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Spotlight
Substance over Showmanship


Tom McCarthy
Writer - Director


Josh Singer
Writer


























Movie Review
Spotlight:SUBSTANCE OVER SHOWMANSHIP


SPOTLIGHT:
SUBSTANCE OVER SHOWMANSHIP

 

Screenplay by: Tom McCarthy and Josh Singer

Directed by: Tom McCarthy
 

Based on true events, Spotlight is a biographical newsroom drama that details the story behind a scandal that rocked the Boston Archdiocese in January 2002. Chronicling the Boston Globe’s shocking discovery and systemic unmasking of the Massachusetts Catholic Church’s rampant corruption and sexual abuse, Spotlight proves to be one of the finest films of the year.

When Marty Baron (Liev Schreiber), executive editor of the Miami Herald, is transferred to become the Boston Globe’s new editor in 2001, events are set into motion that will result in one of the most sensational journalistic discoveries of the twenty-first century. On his very first day at the Globe, Baron expresses his desire to investigate a case involving Catholic priest John Geoghan, who – as the Globe itself would later print – “preyed on young boys in a half-dozen parishes in the Boston area while church leaders looked the other way”, until he was finally defrocked in 1998. Set in a time when the Catholic Church is depicted as having great political power in Boston, Baron’s colleagues react to “essentially suing the Church” with equal parts disbelief and reluctance.

However, impelled by an old Globe column which followed lawyer Mitchell Garabedian’s (Stanely Tucci) claims that the Archbishop of Boston had in fact been fully aware of Geoghan’s paedophilia but had done nothing to intervene, Jewish out-of-towner Marty Baron is determined to delve deeper. The Globe’s resourceful Spotlight team – an investigative unit usually dedicated to months-long research periods – is consequently tasked with further examining the case, and thus begins our story.

Under the capable leadership of Walter ‘Robby’ Robbison (Michael Keaton), Spotlight’s team comprises of reporters Michael Rezendes (Mark Ruffalo), Sacha Pfeiffer (Rachel McAdams), and Matt Carroll (Brian d’Arcy James). Together, the journalists embark on a horrifically revelatory journey that is set in an almost infuriatingly analogue period. Audiences are transported to the year 2001, during which the Spotlight team painstakingly sift through decades-old evidence and dusty directories in their relentless quest for the truth without the Internet (Globe records had not been digitised at the time). While Michael Rezendes pursues Mitchell Garabedian for more information, Sacha Pfeiffer and Matt Carroll resort to dedicated phone-calling, door-knocking, and file-poring.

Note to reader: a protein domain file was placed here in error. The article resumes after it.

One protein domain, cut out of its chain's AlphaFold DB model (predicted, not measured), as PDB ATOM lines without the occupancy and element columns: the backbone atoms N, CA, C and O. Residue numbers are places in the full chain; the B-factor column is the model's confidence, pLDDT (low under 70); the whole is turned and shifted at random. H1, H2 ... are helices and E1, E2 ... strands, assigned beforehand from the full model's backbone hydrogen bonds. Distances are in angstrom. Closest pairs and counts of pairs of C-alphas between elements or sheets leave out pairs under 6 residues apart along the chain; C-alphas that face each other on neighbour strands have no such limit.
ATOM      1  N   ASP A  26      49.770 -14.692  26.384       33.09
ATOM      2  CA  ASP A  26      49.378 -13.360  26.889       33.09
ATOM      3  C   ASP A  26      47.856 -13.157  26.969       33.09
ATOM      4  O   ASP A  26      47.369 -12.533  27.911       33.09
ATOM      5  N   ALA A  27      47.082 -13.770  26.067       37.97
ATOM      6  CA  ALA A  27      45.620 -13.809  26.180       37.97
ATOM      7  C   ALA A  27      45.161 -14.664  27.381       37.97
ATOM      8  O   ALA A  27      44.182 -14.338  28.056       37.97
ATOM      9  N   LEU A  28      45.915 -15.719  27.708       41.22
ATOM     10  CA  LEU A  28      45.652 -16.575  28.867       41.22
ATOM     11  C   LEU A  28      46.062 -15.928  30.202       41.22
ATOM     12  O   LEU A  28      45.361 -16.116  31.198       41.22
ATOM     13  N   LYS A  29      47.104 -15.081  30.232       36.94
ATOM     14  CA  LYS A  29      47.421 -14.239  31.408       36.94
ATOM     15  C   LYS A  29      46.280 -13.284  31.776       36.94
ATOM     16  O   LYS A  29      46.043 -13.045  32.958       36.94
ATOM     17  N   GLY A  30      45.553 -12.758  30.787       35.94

Eventually, after weeks of leafing through old documents and newspaper clippings, Tucci, who is almost flawless as Garabedian, leads Rezendes to crucial ‘sealed documents’: damning legal evidence that the Church has apparently tampered with. As the movie progresses, the Spotlight team discovers that they are not just investigating Geoghan, but rather, several different priests who have been accused by numerous victims of molestation over the course of decades. Through their combined efforts and meticulous research, it is revealed that Cardinal Bernard Francis Law (who would soon resign after the Globe published their story in 2002), the Archbishop of Boston, had indeed been aware of the abuse, and had chosen to protect the molesters by burying the evidence and using the term “sick leave” as an official designation. We later find out that a shocking total of 250 priests in Boston alone had been accused of sexually abusing children over several decades.

In a marked departure from last year’s Birdman, Michael Keaton’s Walter Robbison is delightfully underplayed as Keaton adopts his real-life subject’s mannerisms in the reel, right down to posture and gait. Similarly, Schreiber plays his character’s un-Bostonian, inscrutable nature with polished conviction.  Rachel McAdams brings forth Sacha’s keen alertness with a refreshing softness, and Mark Ruffalo portrays Rezendes’ almost manic dedication with passion and sincerity, although he neglects to exercise an East Bostonian accent. In stark contrast, Brian d’Arcy James becomes dangerously forgettable in his portrayal of Carroll. While writers Tom McCarthy and Josh Singer work hard to avoid romanticizing our protagonists or deviating from the factual progression of events, this sometimes results in the characters coming forth as bland and repetitive. However, what Spotlight lacks in traditional action, it makes up for in material: this film is heavily dialogue-driven and fact-based, and the script often shifts from lightning-quick to deliberately slow, then back to lightning-quick again, thus maintaining a thrilling pace throughout.